Sep 25, 2014 - Articles - by Dodson & Hooks, APLC
The U.S. House of Representatives is currently considering a new bill that could help make it safer to work on offshore gas and oil rigs. If implemented, the bill would call for standby boats that must be available within three nautical miles of all active rigs.
New Iberia Rep. Jeff Landry sponsored the bill. If passed, it would signify the first approved precaution since the BP oil spill in 2010.
Those in the gas and oil business are against the legislation because they feel it’s unnecessary and too expensive. On the other hand, the marine industry supports the bill because of the potential for new business. In addition, both the maritime and oil and gas industries in Louisiana are significant contributors to Congress.
“It puts members from Louisiana in a real pickle because two of the most important industry groups for our state are on opposing sides,” an unidentified aide to a Louisiana member told the New Orleans Times-Picayune.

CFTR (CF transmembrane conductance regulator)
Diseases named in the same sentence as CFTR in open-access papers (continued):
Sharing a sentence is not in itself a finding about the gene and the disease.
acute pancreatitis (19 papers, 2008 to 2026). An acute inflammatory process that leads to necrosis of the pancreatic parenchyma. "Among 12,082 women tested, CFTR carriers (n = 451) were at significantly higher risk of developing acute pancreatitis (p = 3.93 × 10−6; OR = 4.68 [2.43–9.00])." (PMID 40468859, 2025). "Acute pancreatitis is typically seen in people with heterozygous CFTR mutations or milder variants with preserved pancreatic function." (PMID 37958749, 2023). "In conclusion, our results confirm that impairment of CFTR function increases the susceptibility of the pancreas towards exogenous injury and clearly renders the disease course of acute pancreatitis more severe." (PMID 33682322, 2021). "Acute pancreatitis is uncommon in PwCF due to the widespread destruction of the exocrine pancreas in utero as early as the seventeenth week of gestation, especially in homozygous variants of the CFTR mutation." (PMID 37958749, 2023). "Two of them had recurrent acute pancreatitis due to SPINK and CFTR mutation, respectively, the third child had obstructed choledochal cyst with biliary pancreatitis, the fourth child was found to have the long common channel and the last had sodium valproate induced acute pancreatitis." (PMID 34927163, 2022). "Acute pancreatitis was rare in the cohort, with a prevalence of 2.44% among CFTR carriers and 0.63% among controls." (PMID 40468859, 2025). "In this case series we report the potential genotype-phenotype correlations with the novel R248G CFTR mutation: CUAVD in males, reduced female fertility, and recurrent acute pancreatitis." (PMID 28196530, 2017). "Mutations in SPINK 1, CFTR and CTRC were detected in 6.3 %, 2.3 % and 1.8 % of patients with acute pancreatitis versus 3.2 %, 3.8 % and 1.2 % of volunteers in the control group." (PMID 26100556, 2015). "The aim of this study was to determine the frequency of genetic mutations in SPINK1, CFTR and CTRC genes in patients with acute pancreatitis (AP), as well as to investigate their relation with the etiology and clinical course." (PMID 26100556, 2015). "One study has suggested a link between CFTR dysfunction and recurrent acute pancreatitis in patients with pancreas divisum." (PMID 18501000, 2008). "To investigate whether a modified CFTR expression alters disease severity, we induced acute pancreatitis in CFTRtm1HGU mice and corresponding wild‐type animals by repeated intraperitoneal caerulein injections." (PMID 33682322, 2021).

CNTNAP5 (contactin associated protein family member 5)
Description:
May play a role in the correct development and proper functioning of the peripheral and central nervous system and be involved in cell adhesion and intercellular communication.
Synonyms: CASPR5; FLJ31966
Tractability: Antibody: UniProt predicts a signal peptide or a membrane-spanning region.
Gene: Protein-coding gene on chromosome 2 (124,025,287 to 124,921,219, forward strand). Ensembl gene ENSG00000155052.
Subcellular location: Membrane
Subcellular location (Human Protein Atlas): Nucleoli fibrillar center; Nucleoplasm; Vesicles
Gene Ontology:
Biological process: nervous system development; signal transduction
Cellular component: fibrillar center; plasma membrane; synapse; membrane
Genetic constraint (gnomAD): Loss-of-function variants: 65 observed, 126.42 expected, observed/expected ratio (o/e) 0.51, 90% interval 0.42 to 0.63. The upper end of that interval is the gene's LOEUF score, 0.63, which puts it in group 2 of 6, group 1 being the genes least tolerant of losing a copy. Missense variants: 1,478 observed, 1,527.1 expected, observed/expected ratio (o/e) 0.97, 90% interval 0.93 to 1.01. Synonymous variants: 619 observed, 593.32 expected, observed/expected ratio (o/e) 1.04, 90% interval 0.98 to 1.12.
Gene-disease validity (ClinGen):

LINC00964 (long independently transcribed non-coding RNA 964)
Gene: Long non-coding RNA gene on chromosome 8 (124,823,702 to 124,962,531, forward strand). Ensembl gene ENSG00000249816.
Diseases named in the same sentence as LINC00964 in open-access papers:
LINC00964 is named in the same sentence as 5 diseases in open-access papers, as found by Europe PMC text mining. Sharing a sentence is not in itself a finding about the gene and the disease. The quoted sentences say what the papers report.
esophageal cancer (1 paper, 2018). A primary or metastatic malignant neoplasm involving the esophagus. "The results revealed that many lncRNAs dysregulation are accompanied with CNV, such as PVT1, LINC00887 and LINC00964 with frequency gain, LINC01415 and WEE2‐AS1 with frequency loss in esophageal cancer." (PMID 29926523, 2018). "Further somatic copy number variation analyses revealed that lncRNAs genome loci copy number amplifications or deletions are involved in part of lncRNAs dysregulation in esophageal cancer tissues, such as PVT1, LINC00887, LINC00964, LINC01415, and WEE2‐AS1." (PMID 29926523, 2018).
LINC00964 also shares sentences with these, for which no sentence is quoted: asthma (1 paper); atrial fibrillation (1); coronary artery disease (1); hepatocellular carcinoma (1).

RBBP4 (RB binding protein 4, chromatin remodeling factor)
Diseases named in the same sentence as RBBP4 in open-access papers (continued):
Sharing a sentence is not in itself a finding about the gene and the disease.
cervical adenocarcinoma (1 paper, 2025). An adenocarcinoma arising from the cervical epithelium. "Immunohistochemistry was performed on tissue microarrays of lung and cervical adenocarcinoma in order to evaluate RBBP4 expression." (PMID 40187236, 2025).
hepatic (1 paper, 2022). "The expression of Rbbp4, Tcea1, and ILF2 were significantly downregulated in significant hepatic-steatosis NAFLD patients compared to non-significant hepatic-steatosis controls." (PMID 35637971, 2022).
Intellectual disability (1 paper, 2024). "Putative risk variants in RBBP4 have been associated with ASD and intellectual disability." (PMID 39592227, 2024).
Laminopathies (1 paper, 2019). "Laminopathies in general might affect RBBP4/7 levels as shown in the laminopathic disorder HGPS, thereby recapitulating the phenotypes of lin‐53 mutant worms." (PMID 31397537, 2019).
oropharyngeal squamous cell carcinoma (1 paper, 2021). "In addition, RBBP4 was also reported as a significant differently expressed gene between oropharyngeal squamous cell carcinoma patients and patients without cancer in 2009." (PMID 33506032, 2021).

Proponents of the legislation say that it will help keep rig workers safe, especially in the case of a serious accident, such as the blowout in April 2011 of BP’s Deepwater Horizon. That accident killed 11 people, while 115 others were saved by a supply boat that, luckily, just happened to be near the rig.
According to the proposed legislation, a standby boat must be present within three miles of any rig that is plugging, drilling or performing similar actions. If other less dangerous work is being performed, then the vessels would be allowed as far as 12 nautical miles away.
There is opposition to the bill even within Congress – and one House Republican wants further study to determine if having rescue boats on standby is even necessary.
“Here’s the problem with Congress,” said Landry. “Every time we have a problem no one has the gall to deal with it. Instead, they want to punt and do a study.”